Maxxis Minion DHR II Downhill Tire Review

Here in this review we are going to riding the Maxxis Minion DHR II downhill tire. The tire is the only component of the bike that makes contact with the ground and for that reason is a very important piece to the puzzle in feeling confident and in control of your bike. Feeling confident while riding means you get to have more fun! A good set of tires will give you traction in places you otherwise wouldn't, allows you to corner with more authority, and slow down with more control. 

It is important to note that the tire tested here is a downhill specific tire. The demands of a tire while riding at the highest speeds and over the most rugged and raw terrain are high. Maxxis downhill tires have proven to be one of the most puncture resistant and well rounded packages on the market. In this review, we are going to be focusing more on the tread pattern specifically, along with the size and shape of tire.  

Maxxis Minion DHRII Review

Tire Specifications

Remember Maxxis offers the Minion DHR II tread pattern in a variety of sizes, with everything from 26", 27.5", 29", plus sized options, dual compounds, 3C compounds, EXO protection, Double Down casings, and more.

Maxxis Minion DHRII Review

Maxxis Minion DHRII Review

Maxxis Minion DHRII Review

Maxxis Minion DHR II Tires Mounted And Ready For The Trail

Riding and Performance

Pros

  • The Maxxis DHR II is a great package all in all. The name DHR, "downhill rear", signifies that this tire should be mounted on the rear wheel. While this is true, I prefer to run the DHR II in both the front and the rear. Everything that makes the DHR II a good rear tire, makes it a great front tire option as well.
  • Pro Tip: A side note to running the same tires front and rear, it makes tire wear and swapping tires from the front to the rear nice and easy. When the rear tire is worn and needs to be replaced, get more tread wear life by replacing the front tire with a new tire and moving that used front tire to the rear. Now let's get to the specifics on the DHR II.
  • The DHR II is overall a very composed and confident tire to ride. The large square edge on the back side of the center knobs provide a very stable braking platform. The DHR II excels most when the trail gets steep. When you get hard on the brakes, those center knobs dig in hard giving excellent braking performance. 
  • The cornering knobs on the DHR II are the same cornering knobs used on the tried and trued Maxxis Minion DHF. The DHF has lead the way for mountain bike tires for many years so why change what you know works. The cornering knobs allow you make precise direction changes on the trail. That is key for me to feel confident on my bike!

Maxxis Minion DHRII Review

 Max Morgan Riding the DHR II at the Fort William World Cup in Scotland 

Cons

  • There really isn't much to complain about with the DHR II 2.4 downhill tire. If I had to come up with one flaw it with be the lack of lug spacing between the braking knobs and cornering knobs. Even though the DHF and DHR II use the exact same cornering knobs, because the DHR II center knobs are wider, there is a less of a "channel". Tire lug size, lug shape, and siping all contribute to tire traction. What some people seem to forget is that the lug spacing also plays a huge part in traction.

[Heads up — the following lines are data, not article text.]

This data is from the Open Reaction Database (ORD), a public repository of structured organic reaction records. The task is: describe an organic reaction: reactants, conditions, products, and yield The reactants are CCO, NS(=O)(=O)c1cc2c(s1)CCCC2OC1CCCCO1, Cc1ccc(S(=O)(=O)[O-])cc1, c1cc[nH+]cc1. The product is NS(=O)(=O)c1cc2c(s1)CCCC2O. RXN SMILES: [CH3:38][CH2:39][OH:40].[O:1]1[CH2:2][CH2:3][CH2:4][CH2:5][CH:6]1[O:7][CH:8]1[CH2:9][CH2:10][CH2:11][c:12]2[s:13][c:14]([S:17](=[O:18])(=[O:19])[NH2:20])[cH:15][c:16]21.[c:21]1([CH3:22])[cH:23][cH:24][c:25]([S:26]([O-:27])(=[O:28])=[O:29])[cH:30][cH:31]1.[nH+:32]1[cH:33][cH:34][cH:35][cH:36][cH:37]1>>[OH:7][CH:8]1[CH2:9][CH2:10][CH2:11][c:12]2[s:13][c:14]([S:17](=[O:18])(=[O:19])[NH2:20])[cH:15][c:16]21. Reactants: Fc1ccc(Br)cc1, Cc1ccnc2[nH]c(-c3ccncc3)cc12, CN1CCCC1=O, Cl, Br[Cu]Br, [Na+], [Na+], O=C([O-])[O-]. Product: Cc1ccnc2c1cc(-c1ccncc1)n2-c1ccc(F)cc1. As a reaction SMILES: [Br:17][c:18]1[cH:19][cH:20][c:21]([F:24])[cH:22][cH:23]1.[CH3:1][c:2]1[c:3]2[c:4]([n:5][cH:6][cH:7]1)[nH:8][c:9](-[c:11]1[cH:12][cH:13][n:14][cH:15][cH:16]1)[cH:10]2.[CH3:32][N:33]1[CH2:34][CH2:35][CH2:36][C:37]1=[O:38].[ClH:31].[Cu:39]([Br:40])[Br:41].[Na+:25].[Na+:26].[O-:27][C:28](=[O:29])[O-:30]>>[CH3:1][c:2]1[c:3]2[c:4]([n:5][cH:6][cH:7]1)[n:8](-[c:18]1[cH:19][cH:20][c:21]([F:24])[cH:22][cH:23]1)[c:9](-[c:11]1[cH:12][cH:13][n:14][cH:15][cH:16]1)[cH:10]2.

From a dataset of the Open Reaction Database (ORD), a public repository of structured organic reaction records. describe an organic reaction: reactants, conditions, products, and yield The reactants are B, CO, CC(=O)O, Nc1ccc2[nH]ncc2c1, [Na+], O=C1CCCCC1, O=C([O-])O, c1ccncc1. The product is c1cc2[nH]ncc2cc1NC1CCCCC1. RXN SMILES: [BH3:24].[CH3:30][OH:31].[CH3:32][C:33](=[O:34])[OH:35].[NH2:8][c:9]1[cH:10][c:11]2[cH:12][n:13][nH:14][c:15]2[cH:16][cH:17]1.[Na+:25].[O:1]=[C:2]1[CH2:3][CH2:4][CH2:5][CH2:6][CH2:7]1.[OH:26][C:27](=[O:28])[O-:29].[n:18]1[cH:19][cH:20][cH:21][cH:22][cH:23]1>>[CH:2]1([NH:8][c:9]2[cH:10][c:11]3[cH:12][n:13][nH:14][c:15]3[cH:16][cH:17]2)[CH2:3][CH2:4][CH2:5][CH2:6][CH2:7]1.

• The Maxxis Minion DHR II doesn't have as much lug spacing compared to other tires like the Minion DHF. I have found this to be less and less as noticeable with a larger volume of the same DHR II tread pattern. This may give the tire a round feel if paired with a rim that is too narrow. That being said, the DHR II is still my go to pick for just about any terrain, has plenty of bite, and digs in hard in a variety of conditions. 
  • Some might say that the DHR II is slow rolling. This might be true for those running the DHR II on their trail bikes where rolling speed might have you farther up the trail after an hour long climb. For downhill, I would rather have more traction over less rolling resistance every day!

Maxxis Minion DHRII Review

Max Attacking The Track at the Leogang World Cup - Photo by Dave Trumpore

What's The Bottom Line?

The take home message here is that the DHR II is a very composed and confidence inspiring tire. There are no surprises with this tire and that is exactly what you want while riding. The size and shape of the tire volume seems to work great with the 30.5mm internal width Industry Nine Enduro 305 rims. Great braking performance and seemless transfer from center knobs to cornering knobs. There is a reason this tire is chosen by some of the world's fastest racers like Greg Minnaar, Luca Shaw, and Charlie Harrison. The DHR II tread pattern can be found in a multitude of sizes, rubber compounds, and casing configurations.  

About Me

Max Morgan is 25 years old, and lives in Brevard, North Carolina. Max grew up in Atlanta, Georgia and started racing downhill at the age of 15. He has now been racing professionally for the last 7 years, competing in the U.S. Pro GRT series and UCI World Cup series. Check out Max's rider spotlight here! 
Instagram: @mxmorgan77

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September 14, 2017

Enduro 305 › Industry Nine › Maxxis › Minion DHR II › product review ›

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